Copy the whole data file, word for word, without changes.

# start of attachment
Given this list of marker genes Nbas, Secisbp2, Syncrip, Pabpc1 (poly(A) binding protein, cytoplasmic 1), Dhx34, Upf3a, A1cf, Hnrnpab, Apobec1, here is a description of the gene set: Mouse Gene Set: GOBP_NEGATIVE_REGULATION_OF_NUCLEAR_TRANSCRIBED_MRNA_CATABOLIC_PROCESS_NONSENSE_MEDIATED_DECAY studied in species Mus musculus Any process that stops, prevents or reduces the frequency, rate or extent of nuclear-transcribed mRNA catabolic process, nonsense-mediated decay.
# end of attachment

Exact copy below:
Given this list of marker genes Nbas, Secisbp2, Syncrip, Pabpc1 (poly(A) binding protein, cytoplasmic 1), Dhx34, Upf3a, A1cf, Hnrnpab, Apobec1, here is a description of the gene set: Mouse Gene Set: GOBP_NEGATIVE_REGULATION_OF_NUCLEAR_TRANSCRIBED_MRNA_CATABOLIC_PROCESS_NONSENSE_MEDIATED_DECAY studied in species Mus musculus Any process that stops, prevents or reduces the frequency, rate or extent of nuclear-transcribed mRNA catabolic process, nonsense-mediated decay.